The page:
In the binder of this embodiment, the content of microcopper particles having a maximum diameter of greater than or equal to 1 μm and less than or equal to 20 μm and an aspect ratio of less than 2, in the metal particles, is preferably less than or equal to 50 mass %, and is more preferably less than or equal to 30 mass %, on the basis of the total amount of flaky microcopper particles having a maximum diameter of greater than or equal to 1 μm and less than or equal to 20 μm and an aspect ratio of greater than or equal to 4. By restricting the content of the microcopper particles having an average maximum diameter of greater than or equal to 1 μm and less than or equal to 20 μm and an aspect ratio of less than 2, the flaky microcopper particles in the binder are easily oriented to be approximately parallel to the binding surface, and thus, the volume contraction at the time of sintering the binder can be more effectively suppressed. Accordingly, a sintered metal layer according to this embodiment described above is easily formed. From the viewpoint of more easily obtaining such effects, the content of the microcopper particles having an average maximum diameter of greater than or equal to 1 μm and less than or equal to 20 μm and an aspect ratio of less than 2 may be less than or equal to 20 mass %, or may be less than or equal to 10 mass %, on the basis of the total amount of the flaky microcopper particles having a maximum diameter of greater than or equal to 1 μm and less than or equal to 20 μm and an aspect ratio of greater than or equal to 4.

Commercially available flaky microcopper particles can be used as the flaky microcopper particles according to this embodiment. Examples of the commercially available Commercially available include MA-C025 (manufactured by MITSUI MINING & SMELTING CO., LTD., an average maximum diameter of 4.1 μm), 3L3 (manufactured by Fukuda Metal Foil & Powder Co., Ltd., a volume maximum diameter of 7.3 μm), 1110F (manufactured by MITSUI MINING & SMELTING CO., LTD., an average maximum diameter of 5.8 μm), and 2L3 (manufactured by Fukuda Metal Foil & Powder Co., Ltd., an average maximum diameter of 9 μm).

In the binder of this embodiment, microcopper particles can be used in which the flaky microcopper particles having a maximum diameter of greater than or equal to 1 μm and less than or equal to 20 μm and an aspect ratio of greater than or equal to 4 are contained as the microcopper particles to be blended, and the content of the microcopper particles having a maximum diameter of greater than or equal to 1 μm and less than or equal to 20 μm and an aspect ratio of less than 2 is less than or equal to 50 mass %, and is preferably less than or equal to 30 mass %, on the basis of the total amount of the flaky microcopper particles described above. In the case of using the commercially available flaky microcopper particles, the microcopper particles may be selected in which the flaky microcopper particles having a maximum diameter of greater than or equal to 1 μm and less than or equal to 20 μm and an aspect ratio of greater than or equal to 4 are contained as the microcopper particles to be blended, and the content of the microcopper particles having a maximum diameter of greater than or equal to 1 μm and less than or equal to 20 μm and an aspect ratio of less than 2 is less than or equal to 50 mass %, and is preferably less than or equal to 30 mass %, on the basis of the total amount of the flaky microcopper particles described above.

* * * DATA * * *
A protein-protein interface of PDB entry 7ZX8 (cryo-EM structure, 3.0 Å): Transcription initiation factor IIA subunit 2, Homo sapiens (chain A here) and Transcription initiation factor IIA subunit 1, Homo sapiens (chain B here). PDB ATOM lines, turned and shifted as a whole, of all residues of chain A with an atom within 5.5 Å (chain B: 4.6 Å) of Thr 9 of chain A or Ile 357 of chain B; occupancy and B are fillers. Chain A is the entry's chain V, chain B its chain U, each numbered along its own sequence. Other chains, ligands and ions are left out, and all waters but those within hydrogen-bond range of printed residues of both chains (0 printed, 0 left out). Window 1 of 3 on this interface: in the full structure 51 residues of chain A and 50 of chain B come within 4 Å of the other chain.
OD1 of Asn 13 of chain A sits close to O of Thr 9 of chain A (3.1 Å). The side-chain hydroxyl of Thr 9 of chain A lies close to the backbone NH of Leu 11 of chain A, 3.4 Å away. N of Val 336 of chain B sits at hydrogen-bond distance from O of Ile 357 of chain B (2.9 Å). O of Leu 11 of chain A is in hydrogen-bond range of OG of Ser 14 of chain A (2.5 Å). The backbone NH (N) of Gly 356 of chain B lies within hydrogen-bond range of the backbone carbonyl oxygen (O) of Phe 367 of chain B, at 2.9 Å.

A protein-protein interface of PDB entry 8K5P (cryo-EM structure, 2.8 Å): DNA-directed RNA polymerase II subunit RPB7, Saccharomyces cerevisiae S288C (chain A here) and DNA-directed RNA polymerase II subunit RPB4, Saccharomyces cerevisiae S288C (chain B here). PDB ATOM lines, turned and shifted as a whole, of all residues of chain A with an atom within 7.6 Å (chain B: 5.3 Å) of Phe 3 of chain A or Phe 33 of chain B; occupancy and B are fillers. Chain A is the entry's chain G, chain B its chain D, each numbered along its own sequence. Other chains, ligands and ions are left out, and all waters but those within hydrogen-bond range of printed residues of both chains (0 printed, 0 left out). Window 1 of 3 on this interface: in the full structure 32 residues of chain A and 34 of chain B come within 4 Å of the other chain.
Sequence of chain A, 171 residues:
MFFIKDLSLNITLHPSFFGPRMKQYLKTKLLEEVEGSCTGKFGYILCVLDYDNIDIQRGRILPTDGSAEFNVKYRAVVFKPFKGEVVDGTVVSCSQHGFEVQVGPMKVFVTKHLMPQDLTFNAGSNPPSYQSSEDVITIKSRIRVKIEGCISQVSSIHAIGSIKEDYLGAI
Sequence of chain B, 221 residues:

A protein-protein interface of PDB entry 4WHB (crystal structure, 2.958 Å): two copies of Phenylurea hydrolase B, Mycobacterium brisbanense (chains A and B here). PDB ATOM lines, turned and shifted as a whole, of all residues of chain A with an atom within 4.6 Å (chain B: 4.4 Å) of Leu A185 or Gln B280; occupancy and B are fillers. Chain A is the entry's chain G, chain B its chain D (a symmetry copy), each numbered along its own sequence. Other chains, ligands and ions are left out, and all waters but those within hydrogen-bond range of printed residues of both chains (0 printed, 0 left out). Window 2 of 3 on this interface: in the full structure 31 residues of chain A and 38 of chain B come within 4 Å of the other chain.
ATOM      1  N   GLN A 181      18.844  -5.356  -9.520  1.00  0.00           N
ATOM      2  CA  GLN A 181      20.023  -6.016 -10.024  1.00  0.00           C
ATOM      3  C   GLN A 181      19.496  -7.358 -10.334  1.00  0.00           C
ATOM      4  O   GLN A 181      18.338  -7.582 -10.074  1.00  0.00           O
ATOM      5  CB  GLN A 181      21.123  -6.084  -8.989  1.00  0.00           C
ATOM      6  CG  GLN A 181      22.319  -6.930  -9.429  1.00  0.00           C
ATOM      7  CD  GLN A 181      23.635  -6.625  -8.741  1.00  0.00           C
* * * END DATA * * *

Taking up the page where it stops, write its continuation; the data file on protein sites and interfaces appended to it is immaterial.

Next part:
(Other Metal Particles in Addition to Copper Particles)

Other metal particles in addition to the submicrocopper particles and the microcopper particles described above may be contained as the metal particles, and for example, particles of zinc, nickel, silver, gold, palladium, platinum, or the like may be contained.

A volume average particle diameter of the other metal particles may be greater than or equal to 0.01 μm and less than or equal to 10 μm, may be greater than or equal to 0.01 μm and less than or equal to 5 μm, or may be greater than or equal to 0.05 μm and less than or equal to 3 μm. In the case of containing the other metal particles, the content of the other metal particles may be less than 20 mass %, or may be less than or equal to 10 mass %, on the basis of the total mass of the metal particles, from the viewpoint of obtaining sufficient binding properties. The other metal particles may not be contained. The shape of the other metal particles is not particularly limited.

The binder of this embodiment contains the other metal particles in addition to the copper particles, and thus, the sintered metal layer in which a plurality of types of metals are soluted or dispersed can be obtained, and therefore, mechanical properties such as a yield stress and a fatigue strength of the binding portion are improved, and the connection reliability is easily improved. In addition, a plurality of types of metal particles are added, and thus, the binding strength and the connection reliability of the binding portion to be formed are easily improved with respect to a bound body such as the thermoelectric semiconductor and the electrode.

(Dispersion Medium)